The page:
More than one jail administrator brought up the challenges of providing care to a person who needs dialysis for kidney disease. These patients have to be transported by officers to their dialysis appointments several times a week, and officers must wait with them during the appointment. 

“We have [had people on dialysis], but they don’t stay… I’m gonna get with the colonel, and they’re gonna get out of here,” one jail staff worker told researchers. “They’re not staying, no, cuz the deputy has to transport them, and the deputy’s gonna have to sit there for hours, and he’s gonna get with colonel that’s over the roll patrol. He’s gonna be like, ‘Colonel, you’ve just gotta get him out of here.’”

Additionally, jail administrators told researchers about efforts to get early release for the detainees they referred to as “high-dollar inmates,” namely, people in need of expensive medicines for diseases including HIV and hepatitis C. 

“Somebody who’s really sick that we already anticipate that it’s gonna be, what I call, a high-dollar inmate,” one jail worker told researchers. “It has to be a low-risk inmate. If it’s somebody who’s a high-risk inmate who was here for a serious crime, then you just have to eat that. If it’s something minor or some child support. We pay child support. We could’ve paid the child support bill.”

In some cases, Carda-Auten said the jail staff seemed to have “benevolent intentions” in their push for early releases, particularly for those with serious mental illness. Mental health issues often go untreated in carceral settings. Sometimes when incarcerated people with mental illness become too difficult to manage, they are placed alone in solitary confinement.  

In one example cited in the study, a man attempted suicide in jail, and the jail staff advised the man’s mother to get him out on bond and secure an involuntary commitment so he could get court-ordered treatment in an inpatient psychiatric facility. 

“That actually ended up workin’ a lot better because in situations like that at the jail, the downfall there is he would’ve sat here and waited months for a [psychiatric] bed,” a jail staff member told researchers. “Cuz they’d have been like, ‘Well, y’all can watch him.’ This isn’t somewhere for somebody to get psychiatric help. This is a jail. Yeah, they can talk to [the psychiatrist] through there, and we can give them medicine, but it’s not the same. It’s not the help that he needed… Hopefully, he is getting the help he needs now.”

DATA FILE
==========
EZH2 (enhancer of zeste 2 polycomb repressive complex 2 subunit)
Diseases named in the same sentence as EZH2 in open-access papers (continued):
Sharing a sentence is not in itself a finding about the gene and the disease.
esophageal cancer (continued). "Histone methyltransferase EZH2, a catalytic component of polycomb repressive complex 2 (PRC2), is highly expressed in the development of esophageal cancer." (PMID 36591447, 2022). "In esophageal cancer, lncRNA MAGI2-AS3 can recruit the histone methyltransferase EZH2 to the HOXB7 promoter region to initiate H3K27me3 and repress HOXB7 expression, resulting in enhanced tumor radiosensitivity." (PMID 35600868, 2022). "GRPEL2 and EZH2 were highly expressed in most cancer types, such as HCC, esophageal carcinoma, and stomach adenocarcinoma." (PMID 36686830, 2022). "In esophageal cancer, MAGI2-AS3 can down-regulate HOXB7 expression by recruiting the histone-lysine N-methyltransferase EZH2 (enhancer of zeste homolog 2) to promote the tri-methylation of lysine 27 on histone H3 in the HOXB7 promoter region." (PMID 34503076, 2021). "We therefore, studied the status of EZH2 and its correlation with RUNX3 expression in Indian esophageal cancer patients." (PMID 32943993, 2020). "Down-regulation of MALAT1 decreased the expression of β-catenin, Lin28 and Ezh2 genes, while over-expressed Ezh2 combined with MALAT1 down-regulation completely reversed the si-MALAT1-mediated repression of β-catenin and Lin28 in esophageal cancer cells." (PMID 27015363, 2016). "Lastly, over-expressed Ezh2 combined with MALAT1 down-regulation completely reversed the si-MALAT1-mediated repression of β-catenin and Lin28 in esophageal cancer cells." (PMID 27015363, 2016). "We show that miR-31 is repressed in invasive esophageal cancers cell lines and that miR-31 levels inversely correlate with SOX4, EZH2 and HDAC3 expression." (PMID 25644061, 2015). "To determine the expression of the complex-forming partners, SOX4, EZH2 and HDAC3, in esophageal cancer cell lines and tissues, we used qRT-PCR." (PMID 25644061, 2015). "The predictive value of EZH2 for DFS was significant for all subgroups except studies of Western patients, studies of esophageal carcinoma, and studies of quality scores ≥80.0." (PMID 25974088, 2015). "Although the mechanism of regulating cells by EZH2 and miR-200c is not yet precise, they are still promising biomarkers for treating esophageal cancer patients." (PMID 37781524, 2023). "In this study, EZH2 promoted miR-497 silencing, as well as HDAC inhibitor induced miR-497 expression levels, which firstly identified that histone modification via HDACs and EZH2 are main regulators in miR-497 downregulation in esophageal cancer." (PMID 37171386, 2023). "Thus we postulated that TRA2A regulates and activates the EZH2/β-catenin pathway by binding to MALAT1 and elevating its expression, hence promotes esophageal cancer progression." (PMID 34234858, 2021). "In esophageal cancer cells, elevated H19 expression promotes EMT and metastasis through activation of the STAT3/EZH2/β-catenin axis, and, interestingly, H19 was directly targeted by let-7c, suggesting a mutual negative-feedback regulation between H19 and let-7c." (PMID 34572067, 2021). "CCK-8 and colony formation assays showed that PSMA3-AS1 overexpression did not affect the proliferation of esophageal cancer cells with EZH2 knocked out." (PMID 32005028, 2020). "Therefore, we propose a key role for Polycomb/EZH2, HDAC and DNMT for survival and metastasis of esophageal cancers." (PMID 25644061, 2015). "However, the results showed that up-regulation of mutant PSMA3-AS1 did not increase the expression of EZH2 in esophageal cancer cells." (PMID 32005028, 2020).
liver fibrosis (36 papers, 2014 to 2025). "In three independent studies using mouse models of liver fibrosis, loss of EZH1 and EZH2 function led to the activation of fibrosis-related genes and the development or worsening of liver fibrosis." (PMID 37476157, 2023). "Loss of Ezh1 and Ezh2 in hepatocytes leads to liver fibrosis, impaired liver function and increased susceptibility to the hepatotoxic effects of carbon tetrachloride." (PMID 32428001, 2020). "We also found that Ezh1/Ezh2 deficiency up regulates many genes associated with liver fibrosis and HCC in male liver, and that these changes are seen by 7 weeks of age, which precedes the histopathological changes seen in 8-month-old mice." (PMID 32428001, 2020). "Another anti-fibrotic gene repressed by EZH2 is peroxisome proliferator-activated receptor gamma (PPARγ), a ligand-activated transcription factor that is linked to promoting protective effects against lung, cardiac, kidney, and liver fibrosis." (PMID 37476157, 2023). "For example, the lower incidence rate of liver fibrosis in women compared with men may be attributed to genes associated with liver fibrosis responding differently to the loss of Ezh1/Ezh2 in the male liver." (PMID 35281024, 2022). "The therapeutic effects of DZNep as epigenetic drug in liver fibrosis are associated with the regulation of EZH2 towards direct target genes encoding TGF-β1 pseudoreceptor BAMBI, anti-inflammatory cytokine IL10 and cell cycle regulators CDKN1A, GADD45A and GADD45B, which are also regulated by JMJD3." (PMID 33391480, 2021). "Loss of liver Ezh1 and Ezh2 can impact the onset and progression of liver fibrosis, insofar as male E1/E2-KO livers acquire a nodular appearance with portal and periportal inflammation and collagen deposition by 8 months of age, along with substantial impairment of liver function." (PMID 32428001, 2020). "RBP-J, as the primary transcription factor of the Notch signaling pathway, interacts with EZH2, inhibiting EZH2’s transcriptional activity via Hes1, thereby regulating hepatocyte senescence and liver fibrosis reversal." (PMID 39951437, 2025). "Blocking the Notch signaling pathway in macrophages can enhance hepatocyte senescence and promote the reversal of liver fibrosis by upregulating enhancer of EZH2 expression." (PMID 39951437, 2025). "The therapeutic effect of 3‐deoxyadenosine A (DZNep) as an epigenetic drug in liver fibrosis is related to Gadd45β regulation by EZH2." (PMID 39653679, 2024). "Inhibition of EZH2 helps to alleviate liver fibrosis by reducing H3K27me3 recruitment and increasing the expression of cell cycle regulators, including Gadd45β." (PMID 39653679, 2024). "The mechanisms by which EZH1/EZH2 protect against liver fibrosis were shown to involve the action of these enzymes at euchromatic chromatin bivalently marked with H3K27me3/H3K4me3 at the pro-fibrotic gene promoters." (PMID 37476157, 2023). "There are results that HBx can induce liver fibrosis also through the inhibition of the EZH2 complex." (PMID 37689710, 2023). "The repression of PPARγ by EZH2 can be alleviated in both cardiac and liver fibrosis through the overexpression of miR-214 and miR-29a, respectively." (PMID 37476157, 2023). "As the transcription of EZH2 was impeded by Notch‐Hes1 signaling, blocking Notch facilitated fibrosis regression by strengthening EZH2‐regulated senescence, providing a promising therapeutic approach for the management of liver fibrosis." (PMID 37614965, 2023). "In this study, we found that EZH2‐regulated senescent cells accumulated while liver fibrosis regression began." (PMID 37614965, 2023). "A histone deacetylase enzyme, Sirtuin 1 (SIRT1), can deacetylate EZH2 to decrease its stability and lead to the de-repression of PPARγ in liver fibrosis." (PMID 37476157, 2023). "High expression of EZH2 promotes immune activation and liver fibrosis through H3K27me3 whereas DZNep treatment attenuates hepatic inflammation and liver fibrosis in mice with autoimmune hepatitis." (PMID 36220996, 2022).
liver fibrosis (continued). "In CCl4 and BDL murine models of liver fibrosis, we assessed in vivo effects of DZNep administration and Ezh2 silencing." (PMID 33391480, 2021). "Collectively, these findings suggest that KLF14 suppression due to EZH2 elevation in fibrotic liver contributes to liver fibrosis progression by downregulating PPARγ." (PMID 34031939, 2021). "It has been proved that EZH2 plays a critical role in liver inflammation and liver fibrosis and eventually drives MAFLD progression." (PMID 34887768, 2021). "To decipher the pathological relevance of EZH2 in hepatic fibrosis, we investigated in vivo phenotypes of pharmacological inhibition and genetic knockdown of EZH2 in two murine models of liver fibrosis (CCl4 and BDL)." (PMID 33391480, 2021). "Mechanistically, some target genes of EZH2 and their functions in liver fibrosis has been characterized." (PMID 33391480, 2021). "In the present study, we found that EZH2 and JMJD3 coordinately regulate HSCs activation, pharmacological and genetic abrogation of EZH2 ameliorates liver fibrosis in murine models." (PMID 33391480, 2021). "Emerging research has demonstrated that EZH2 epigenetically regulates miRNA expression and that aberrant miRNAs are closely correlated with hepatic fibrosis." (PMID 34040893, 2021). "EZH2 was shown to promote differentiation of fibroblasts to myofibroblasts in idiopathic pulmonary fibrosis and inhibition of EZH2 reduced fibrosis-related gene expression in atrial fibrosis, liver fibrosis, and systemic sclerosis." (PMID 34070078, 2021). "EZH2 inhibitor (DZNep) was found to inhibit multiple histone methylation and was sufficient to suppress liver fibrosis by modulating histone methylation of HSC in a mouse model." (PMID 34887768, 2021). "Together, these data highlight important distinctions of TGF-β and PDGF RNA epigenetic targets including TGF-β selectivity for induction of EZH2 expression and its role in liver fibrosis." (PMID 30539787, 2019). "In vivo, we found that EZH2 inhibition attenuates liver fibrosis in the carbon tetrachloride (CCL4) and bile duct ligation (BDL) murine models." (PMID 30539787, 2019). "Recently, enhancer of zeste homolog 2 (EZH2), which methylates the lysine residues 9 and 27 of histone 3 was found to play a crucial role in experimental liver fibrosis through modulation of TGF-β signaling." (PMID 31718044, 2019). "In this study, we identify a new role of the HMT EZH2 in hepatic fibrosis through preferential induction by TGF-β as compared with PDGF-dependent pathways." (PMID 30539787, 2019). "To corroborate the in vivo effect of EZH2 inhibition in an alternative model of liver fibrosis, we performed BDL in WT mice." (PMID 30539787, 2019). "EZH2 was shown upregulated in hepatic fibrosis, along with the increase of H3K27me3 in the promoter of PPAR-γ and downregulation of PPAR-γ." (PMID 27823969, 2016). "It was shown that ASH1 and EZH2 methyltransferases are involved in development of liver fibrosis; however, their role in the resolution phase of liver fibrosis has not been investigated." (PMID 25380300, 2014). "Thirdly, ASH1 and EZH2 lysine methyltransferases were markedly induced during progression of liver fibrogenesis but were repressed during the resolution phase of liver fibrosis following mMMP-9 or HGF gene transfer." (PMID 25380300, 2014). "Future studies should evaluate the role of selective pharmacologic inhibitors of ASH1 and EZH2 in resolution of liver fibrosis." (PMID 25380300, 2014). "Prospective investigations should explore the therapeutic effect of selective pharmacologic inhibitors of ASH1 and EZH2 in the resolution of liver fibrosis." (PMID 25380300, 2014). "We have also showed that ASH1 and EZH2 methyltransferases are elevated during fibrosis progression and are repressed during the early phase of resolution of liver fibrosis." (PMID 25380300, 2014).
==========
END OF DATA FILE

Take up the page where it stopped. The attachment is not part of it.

Policies and oversight

The study authors argue that jails should have standards that “provide defined, rather than informal, health-related rights.” 

“While there is a right to health care in jails, in practice, it can be lacking. It’s difficult to enforce. So what we see is very little health care in jails, which leads jail staff to having to make these decisions,” said study co-author David Rosen, associate professor at UNC School of Medicine’s Division of Infectious Diseases.

“For people who are released, circumstances vary. Some will have greater access to care in the community than in jail, but others will have less,” he said. “In sum, this phenomenon reflects jails’ struggle to deliver healthcare, but also the very arbitrary nature of the legal system in that two people with similar charges could be treated very differently based on their health and on resources of their local jail.”

Rosen added that in a recent unpublished survey of jails in the Southeast, his team found that 30 percent of jails in North Carolina said that they had engaged in an early release for health reasons in the last month.

Additionally, the researchers found that while jails have written policies for health care delivery, overall health care services in jail are lacking and without much oversight. They found in states like North Carolina, there is little meaningful tracking of health outcomes in the jail population. 

Eddie Caldwell of the North Carolina Sheriffs’ Association said that county jail policies are not shared with the association. He added that each county is required by the state law to have an inmate medical health plan that complies with the applicable General Statutes, and that his association has no role in it. 

“In the absence of meaningful statewide regulation, there is often considerable within-state variation in jail health funding, services, and providers. Providing healthcare is typically a significant burden on jails and resources are limited,” the study authors write. 

The study authors contend that because few states require jails to collect and report health data in a timely manner, incarcerated individuals’ needs go unmet. 

“For instance, even though North Carolina requires counties to establish jail medical plans, local health departments provide minimal oversight of the plans, which, coupled with a lack of comprehensive jail health data, makes it difficult to assess whether jails are following the policies set out in their plans,” the study authors wrote.